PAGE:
Electives at Home: A Vote of Confidence

Alicia Jones

When I was a first‐year medical student, and heard that in our final year we had an elective placement that could be taken ANYWHERE in the world, my imagination ran wild. I had grand ideas about going to a tiny village in a developing country, where medical care was scarce and I could really make a difference to people. Fast‐forward five years, and unfortunately life (and finances) get in the way of even the best laid plans. So it was with some regret that I decided to stay in Australia for my elective. However, from the first day of my elective in the Emergency Department of the Epworth Hospital in Richmond, any regret I had melted away, and I knew I had made an excellent choice. 

From the minute I began my elective placement, I immediately felt like part of a team. The doctors treated me like one of their own, and the nurses were happy to have me there and help me out. If I had a difficult patient there was always a senior doctor available to ask questions, run through differential diagnoses and discuss complex treatment issues. As a medical student, I have at times become used to feeling like I am in the way, with doctors being too busy to teach or listen to me. At Epworth, I never once felt like this. I was treated like an equal member of staff whose inputs were relevant and valuable.

This does not mean, however, that I did not receive any teaching. I was surrounded by consultants, most of whom love to teach, but who, working in a private hospital, see relatively few medical students. Indeed, I was the only medical student for the entire four week elective period. Thus, I had a virtual smorgasbord of Emergency specialists all eager to teach me. Consultants had time to listen to a long case, to run through my differential diagnoses, or to sit down with me and give me a one‐on‐one tutorial on ECG interpretation or arterial blood gases. I also got personalised tutorials on common emergency presentations such as syncope and chest pain. I doubt I will ever receive such personalised and comprehensive teaching again in my degree or career, and feel so lucky to have had this opportunity.

Despite working within a supportive team and receiving teaching, I was still given a good degree of independence at Epworth. I was allocated patients to clerk and examine, to select appropriate investigations, and to formulate a management plan. I then discussed the case with a consultant and made additions or alterations as required. The best aspect of this was that the consultants would actively listen to me and give me real feedback. They gave me criticism when it was due, but for the most part this was constructive and followed up with a mini‐tutorial or written guidelines. And for one of the first times in my degree, I received positive feedback. Consultants would actually take the time to congratulate me on my skills, my records or management plan. For the first time in this course, I began to have confidence in myself. Just maybe I could actually be okay at this doctor thing?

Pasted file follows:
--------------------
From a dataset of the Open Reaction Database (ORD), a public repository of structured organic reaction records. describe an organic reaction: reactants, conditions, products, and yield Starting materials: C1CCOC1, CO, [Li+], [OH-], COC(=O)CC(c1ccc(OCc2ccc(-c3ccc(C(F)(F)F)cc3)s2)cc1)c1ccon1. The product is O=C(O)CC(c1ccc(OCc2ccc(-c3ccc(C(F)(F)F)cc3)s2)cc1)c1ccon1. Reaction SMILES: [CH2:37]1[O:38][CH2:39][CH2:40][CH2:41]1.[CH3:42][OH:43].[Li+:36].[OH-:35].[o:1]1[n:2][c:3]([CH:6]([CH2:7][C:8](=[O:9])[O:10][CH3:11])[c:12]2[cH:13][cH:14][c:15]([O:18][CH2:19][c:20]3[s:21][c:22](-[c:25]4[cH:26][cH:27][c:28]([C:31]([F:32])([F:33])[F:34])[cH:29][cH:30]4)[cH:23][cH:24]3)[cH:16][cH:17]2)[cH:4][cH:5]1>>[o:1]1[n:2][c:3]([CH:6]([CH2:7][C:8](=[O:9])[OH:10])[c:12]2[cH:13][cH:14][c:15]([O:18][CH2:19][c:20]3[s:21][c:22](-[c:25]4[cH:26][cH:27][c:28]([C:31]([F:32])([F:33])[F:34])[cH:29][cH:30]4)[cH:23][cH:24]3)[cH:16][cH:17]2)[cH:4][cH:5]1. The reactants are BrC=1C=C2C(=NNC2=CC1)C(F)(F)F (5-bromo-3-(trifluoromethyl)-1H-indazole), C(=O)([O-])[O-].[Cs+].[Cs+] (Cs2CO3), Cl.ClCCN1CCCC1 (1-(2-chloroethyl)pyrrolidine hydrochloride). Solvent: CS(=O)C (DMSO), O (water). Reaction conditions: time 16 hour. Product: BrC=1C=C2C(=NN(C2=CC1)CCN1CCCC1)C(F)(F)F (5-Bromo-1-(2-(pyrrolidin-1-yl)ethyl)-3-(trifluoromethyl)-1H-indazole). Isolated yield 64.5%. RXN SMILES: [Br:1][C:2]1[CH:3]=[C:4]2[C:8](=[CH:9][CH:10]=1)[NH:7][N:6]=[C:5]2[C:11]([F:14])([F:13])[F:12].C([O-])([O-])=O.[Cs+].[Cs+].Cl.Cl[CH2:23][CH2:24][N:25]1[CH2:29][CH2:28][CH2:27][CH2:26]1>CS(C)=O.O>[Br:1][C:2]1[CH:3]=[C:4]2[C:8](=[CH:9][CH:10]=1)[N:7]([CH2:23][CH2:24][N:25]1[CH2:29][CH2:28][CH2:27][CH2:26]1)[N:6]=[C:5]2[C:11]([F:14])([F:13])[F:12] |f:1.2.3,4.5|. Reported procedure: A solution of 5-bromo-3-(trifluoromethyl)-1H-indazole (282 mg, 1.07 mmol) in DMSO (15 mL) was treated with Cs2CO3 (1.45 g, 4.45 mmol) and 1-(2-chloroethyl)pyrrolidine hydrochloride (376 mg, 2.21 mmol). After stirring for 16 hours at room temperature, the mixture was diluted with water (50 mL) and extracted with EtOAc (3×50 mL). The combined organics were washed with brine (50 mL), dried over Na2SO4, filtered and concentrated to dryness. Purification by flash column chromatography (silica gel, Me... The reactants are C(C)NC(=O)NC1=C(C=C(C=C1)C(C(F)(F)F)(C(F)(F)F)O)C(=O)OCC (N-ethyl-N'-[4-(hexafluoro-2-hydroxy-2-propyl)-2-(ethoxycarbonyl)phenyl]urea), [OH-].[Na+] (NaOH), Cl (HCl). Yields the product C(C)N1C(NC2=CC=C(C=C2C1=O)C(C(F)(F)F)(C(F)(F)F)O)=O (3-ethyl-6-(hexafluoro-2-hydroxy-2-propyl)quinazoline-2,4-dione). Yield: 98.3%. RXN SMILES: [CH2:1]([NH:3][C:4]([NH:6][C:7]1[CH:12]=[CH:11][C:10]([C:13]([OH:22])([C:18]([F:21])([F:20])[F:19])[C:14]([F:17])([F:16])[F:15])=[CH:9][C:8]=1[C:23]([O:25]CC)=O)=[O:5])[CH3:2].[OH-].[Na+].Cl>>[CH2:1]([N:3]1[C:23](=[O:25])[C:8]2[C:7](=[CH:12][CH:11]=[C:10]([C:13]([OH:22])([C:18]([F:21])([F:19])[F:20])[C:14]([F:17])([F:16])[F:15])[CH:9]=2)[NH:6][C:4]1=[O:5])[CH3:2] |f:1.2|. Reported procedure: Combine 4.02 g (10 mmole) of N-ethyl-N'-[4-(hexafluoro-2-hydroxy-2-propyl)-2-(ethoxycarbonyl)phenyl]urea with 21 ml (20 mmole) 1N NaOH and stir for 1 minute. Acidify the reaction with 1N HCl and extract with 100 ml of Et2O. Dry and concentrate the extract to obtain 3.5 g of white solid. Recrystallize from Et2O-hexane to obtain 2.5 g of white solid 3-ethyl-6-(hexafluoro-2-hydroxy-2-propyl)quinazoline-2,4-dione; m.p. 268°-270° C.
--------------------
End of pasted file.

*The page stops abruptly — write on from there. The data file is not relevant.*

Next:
Furthermore, I gained confidence and competence in a variety of clinical skills. On my first day, I assisted a consultant in suturing a scalp laceration. Later that day, I was suturing the same type of laceration alone. My IV cannulation success rates increased from around 30% to close to 100% within the first week, and inserting a urinary catheter became an everyday practice. The mantra “watch one, do one” became real to me as I learnt to quickly adapt my skills to the technique I had seen. The doctors trusted me to perform these procedures alone. It was a responsibility that was perhaps a little daunting on the first day, however it was also a vote of confidence. As the doctors placed their trust in my skills and judgements I gained new confidence in my abilities. These may seem like minor procedures that any student will get to practise at some stage, however I was also lucky enough to be involved in a wide variety of other skills in cooperation with more senior staff. This included basic airway management, joint relocations, abscess drainage and anaesthetic field blocks. Furthermore, I was able to follow some of my patients from Emergency to other departments. Hence, I was able to assist with the coronary angiogram and stent insertion of a patent who presented to the Emergency Department with an acute myocardial infarction.

On one occasion, when I followed such a patient into the catheter laboratory, the patient had a cardiac arrest. The Medical Emergency Team was called, and the nurse coordinator told me to start alternating with another staff member doing chest compressions. I could barely believe my ears. Me? The medical student? Adrenaline coursed through my veins. Then I realised I have been trained for this situation, I have done countless chest compressions on plastic models, I am prepared. And so I calmly took over from my colleague and used the skills I had so diligently learnt, patiently counting the compressions as I went. Afterwards, the nurse coordinator took me aside to congratulate me on my technique. To this date I have never received such rewarding feedback. Although I hope never to need to use that particular skill again anytime soon, it is comforting to know that if the situation arises, I can manage it.

This elective isn’t for people who want to spend four weeks lounging on a tropical island. It was hard work, but it was rewarding work both professionally and personally. I had many opportunities to practice my clinical skills, and I learnt a lot about myself and my ability to cope in a variety of situations. And, for the most part, it was a lot of fun too.